Working closely with Dylan is harder than Annie imagined, and she quickly realizes she may have misjudged him. But her unwavering conviction that cowboys are nothing but trouble has kept her heart safe for years. And she can't risk getting hurt now. The trouble with this cowboy is that he might just be exactly what she needs.
posted at 8:49 PM
Friday, July 06, 2012
I had an "awe" moment today in the grocery store. A couple had brought their tiny baby shopping with them, and the daddy held her. I never got a good look at her because it always seemed busy around them. My assistant, Bonnie, was shopping with me, and she couldn't get a good look at her, either. It wasn't that busy in the store, because we were able to get to a checker right away. We didn't have any trouble getting to the items we needed--how many people shop for special diet cat food and distilled water? Still, we just got tiny glimpses of the baby.
It wasn't until I was through the checkout line and unable to get further that I realized a handsome, tough looking elderly man was stopped in front of me with the most tender and loving look on his face. He was tall enough to see over other heads to the baby, who was surrounded by at least ten people.
While I waited for him to move--I wasn't about to interrupt the joy I saw in those wise old eyes--I started watching others who entered the store. Every single person who came into view of that tiny infant was immediately caught in wonder. Many of them, like the man blocking my way, simply stopped and gawked. I had to settle for the enjoyment of watching them, and that was quite a treat.
Any of those people whose eyes lit up could have been a likable character in one of my books. Another word for that could be a "pet the dog" moment, in which a character we want our readers to care about does something that tugs at our hearts, like becoming enthralled by the sight of a tiny baby.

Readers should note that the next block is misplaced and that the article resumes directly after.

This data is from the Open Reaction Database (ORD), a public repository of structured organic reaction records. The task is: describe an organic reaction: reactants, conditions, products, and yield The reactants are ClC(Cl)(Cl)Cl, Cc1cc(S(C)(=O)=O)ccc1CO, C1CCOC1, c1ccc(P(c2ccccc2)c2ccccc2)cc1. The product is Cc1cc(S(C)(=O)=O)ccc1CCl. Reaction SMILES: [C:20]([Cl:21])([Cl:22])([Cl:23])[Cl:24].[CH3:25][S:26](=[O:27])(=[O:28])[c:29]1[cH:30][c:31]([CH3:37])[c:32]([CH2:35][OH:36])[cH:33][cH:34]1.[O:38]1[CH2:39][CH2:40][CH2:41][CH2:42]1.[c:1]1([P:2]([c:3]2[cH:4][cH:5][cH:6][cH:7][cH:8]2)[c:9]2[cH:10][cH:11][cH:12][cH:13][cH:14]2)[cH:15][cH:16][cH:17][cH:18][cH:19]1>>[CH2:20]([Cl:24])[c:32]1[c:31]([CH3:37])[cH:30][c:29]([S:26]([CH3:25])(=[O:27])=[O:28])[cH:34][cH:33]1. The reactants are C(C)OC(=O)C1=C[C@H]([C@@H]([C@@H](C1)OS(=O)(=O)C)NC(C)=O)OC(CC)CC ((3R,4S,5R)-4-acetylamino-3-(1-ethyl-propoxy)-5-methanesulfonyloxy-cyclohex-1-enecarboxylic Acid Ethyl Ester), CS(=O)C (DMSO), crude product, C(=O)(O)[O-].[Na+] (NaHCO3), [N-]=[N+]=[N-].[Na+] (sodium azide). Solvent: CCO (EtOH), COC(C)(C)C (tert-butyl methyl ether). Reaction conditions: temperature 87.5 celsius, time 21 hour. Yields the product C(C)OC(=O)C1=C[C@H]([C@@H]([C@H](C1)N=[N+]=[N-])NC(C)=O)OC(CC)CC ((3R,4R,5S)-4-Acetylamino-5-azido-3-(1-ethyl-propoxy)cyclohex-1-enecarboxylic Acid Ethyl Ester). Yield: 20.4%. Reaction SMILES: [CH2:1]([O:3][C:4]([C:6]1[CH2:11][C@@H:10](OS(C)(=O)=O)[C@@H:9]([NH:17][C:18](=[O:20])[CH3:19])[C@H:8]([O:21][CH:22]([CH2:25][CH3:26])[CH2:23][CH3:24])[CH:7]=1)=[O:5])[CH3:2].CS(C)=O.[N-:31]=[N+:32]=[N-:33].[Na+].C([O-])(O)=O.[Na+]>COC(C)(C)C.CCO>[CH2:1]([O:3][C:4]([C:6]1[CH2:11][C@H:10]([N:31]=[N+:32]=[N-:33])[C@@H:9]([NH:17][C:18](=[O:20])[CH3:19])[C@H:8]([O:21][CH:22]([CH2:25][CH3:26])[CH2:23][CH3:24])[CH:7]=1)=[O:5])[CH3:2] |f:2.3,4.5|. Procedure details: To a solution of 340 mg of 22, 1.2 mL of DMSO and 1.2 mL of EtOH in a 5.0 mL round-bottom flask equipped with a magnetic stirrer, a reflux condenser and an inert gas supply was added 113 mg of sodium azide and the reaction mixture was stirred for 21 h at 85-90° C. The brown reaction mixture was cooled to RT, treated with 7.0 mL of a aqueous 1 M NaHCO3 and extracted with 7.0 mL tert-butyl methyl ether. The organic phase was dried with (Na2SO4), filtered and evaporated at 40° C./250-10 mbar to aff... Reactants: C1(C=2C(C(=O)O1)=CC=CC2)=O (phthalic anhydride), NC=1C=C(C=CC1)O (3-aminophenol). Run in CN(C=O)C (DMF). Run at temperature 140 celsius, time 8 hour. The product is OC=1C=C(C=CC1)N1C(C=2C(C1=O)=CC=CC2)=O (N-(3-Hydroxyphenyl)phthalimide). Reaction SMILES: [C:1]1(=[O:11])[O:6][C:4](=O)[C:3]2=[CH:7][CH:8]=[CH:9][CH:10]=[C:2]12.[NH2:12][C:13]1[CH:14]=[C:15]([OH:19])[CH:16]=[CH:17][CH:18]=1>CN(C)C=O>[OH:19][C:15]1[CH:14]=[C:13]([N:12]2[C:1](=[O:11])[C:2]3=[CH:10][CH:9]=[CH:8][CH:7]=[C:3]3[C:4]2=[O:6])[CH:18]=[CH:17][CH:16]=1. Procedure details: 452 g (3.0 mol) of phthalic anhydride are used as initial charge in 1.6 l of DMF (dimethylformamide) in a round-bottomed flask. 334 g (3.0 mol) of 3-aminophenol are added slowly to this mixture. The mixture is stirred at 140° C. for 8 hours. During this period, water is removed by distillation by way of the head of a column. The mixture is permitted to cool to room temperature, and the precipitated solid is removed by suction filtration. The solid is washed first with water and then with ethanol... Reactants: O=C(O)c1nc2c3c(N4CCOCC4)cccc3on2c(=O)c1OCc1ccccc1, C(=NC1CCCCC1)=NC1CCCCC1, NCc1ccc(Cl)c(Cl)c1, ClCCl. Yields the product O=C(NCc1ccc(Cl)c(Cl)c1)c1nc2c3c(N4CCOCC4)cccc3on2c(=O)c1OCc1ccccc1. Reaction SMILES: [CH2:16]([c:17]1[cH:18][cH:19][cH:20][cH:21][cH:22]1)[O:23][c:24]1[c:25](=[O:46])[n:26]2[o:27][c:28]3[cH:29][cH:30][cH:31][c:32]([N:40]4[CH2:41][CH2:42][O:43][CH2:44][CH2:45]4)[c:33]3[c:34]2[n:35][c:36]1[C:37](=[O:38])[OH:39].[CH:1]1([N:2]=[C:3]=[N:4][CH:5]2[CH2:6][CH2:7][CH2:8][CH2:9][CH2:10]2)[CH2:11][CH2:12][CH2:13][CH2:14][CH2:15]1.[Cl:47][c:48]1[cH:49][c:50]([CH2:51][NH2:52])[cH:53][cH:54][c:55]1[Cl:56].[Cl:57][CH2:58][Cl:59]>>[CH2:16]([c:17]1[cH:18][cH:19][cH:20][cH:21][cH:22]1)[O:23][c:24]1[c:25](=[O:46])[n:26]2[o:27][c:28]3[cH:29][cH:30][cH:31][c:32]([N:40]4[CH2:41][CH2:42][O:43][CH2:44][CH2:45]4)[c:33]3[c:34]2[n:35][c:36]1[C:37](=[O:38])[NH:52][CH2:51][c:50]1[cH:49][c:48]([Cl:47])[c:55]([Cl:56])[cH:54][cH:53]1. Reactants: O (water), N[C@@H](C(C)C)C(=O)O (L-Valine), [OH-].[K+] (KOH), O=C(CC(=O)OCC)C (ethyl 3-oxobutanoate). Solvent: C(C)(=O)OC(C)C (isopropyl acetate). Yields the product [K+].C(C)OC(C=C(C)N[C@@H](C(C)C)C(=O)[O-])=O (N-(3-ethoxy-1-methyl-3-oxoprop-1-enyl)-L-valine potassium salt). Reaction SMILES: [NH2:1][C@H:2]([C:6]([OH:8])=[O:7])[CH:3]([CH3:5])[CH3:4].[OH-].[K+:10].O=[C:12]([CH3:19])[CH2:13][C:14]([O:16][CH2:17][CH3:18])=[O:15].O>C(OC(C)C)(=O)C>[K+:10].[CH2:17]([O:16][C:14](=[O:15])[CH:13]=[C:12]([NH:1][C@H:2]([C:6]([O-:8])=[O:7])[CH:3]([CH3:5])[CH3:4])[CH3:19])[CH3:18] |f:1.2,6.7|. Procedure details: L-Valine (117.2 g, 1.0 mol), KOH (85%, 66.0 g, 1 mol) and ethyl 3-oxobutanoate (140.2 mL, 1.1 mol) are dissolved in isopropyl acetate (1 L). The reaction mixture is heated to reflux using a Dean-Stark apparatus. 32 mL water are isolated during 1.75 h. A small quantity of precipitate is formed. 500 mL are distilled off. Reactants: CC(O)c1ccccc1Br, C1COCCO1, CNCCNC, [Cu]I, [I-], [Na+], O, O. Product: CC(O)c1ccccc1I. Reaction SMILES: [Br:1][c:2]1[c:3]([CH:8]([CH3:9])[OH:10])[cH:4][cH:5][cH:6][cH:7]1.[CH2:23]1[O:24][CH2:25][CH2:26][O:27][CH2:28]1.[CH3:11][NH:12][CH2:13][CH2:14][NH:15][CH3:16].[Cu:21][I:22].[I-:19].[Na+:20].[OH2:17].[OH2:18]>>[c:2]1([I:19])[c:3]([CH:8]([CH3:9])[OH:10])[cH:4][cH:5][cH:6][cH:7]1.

What enthralls you? I'm not asking whether or not you're a writer, but what moments in your life have made you stop and catch your breath in awe?
posted at 8:24 PM
Thursday, July 05, 2012
Heroines. Heroes. We cheer for them, cry with them, laugh with them, get angry with their stupidity, marvel at their wisdom, and sometimes, we never forget them.
Think about it. Who are your favorite heroines? Favorite Heroes? What made them memorable? Who do you think of (books or movies) when I say the following words:
It's not their outer beauty that we remember so much. It's goes deeper than that. We remember their character.
Quirky: Lucy Ricardo (I Love Lucy)
Spoiled: Scarlett O'Hara (Gone With the Wind)
Naive, Sweet: Kathleen Kelly (You've Got Mail)
Quirky: Dr. Doolittle (Eddie Murphy)
Workaholic, Hard-shelled turned soft: Linus Larrabee (Sabrina)
Well, you get the idea. They are always redeemable. They can be hard-shelled and rough around the edges, but ultimately, we see there is a reason for it and they change by the story's end.
So my challenge to you is to answer this: What I really like to see in a heroine or hero are . . . .
posted at 9:48 AM
Wednesday, July 04, 2012
Writer's Block is what happens when you don't deal with real life effectively. I've come to this conclusion after having to drive my son three hours away so that he could leave for Egypt with his grandfather (husband's father.)
I didn't want my son to go to Egypt. I knew that stopping him would have been a mistake because it's a once in a lifetime experience and my son LOVES Egypt. So I couldn't let my fears get in the way of his life. Well, on the way up, I believe I had a panic attack. And I could not drive. We were stuck in Stockton, which isn't the best city in the world in terms of safety, and I had no choice but to let my son drive the family while I regrouped.